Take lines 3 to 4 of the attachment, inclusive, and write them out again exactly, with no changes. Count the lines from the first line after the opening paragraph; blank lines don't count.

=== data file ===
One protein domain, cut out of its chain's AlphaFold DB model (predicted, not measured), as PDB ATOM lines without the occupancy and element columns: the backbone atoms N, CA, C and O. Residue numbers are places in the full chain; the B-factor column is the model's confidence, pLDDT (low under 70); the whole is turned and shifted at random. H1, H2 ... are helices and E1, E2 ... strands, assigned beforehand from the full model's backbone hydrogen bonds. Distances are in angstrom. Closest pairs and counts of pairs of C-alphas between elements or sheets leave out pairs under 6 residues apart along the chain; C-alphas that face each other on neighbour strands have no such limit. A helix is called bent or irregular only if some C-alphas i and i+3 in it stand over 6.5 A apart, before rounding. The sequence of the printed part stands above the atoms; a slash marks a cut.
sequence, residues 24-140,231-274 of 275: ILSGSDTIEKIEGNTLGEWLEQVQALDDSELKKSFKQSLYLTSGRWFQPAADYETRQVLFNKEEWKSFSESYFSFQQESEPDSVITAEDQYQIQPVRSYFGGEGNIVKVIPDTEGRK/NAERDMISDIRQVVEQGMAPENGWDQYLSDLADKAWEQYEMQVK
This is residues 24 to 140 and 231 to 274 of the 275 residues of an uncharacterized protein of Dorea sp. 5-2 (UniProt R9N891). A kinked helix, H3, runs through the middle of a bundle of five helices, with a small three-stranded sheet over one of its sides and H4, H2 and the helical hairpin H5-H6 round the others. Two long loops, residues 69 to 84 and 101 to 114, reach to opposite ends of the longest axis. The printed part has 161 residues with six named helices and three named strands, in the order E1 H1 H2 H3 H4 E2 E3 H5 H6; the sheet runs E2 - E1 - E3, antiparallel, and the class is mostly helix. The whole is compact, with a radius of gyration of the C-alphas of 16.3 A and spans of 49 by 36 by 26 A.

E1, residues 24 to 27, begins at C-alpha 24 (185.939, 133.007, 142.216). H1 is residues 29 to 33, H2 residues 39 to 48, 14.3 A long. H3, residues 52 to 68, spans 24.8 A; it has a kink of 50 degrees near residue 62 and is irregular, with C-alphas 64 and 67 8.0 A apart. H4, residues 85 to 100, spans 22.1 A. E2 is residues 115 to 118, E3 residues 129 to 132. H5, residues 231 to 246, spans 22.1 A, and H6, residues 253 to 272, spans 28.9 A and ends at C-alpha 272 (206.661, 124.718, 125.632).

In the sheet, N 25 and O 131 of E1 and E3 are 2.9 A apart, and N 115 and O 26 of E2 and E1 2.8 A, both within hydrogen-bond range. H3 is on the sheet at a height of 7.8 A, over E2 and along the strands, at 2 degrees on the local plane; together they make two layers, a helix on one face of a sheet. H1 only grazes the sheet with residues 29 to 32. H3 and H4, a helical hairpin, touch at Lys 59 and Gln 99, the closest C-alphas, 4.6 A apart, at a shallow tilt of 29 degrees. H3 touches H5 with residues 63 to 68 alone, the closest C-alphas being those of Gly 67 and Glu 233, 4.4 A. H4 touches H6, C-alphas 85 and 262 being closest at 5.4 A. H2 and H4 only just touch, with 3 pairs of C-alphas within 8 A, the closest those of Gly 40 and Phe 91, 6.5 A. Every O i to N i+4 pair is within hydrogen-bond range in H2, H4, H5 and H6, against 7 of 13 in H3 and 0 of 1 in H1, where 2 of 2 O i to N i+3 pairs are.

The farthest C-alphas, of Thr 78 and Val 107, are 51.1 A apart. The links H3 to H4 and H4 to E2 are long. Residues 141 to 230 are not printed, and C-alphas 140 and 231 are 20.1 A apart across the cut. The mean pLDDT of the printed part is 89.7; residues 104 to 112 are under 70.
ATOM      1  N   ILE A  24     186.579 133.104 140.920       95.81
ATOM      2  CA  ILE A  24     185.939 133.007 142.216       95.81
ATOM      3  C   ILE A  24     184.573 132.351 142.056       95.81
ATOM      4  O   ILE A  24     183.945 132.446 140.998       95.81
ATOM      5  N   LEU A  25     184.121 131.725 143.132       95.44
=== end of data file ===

E1, residues 24 to 27, begins at C-alpha 24 (185.939, 133.007, 142.216). H1 is residues 29 to 33, H2 residues 39 to 48, 14.3 A long. H3, residues 52 to 68, spans 24.8 A; it has a kink of 50 degrees near residue 62 and is irregular, with C-alphas 64 and 67 8.0 A apart. H4, residues 85 to 100, spans 22.1 A. E2 is residues 115 to 118, E3 residues 129 to 132. H5, residues 231 to 246, spans 22.1 A, and H6, residues 253 to 272, spans 28.9 A and ends at C-alpha 272 (206.661, 124.718, 125.632).

In the sheet, N 25 and O 131 of E1 and E3 are 2.9 A apart, and N 115 and O 26 of E2 and E1 2.8 A, both within hydrogen-bond range. H3 is on the sheet at a height of 7.8 A, over E2 and along the strands, at 2 degrees on the local plane; together they make two layers, a helix on one face of a sheet. H1 only grazes the sheet with residues 29 to 32. H3 and H4, a helical hairpin, touch at Lys 59 and Gln 99, the closest C-alphas, 4.6 A apart, at a shallow tilt of 29 degrees. H3 touches H5 with residues 63 to 68 alone, the closest C-alphas being those of Gly 67 and Glu 233, 4.4 A. H4 touches H6, C-alphas 85 and 262 being closest at 5.4 A. H2 and H4 only just touch, with 3 pairs of C-alphas within 8 A, the closest those of Gly 40 and Phe 91, 6.5 A. Every O i to N i+4 pair is within hydrogen-bond range in H2, H4, H5 and H6, against 7 of 13 in H3 and 0 of 1 in H1, where 2 of 2 O i to N i+3 pairs are.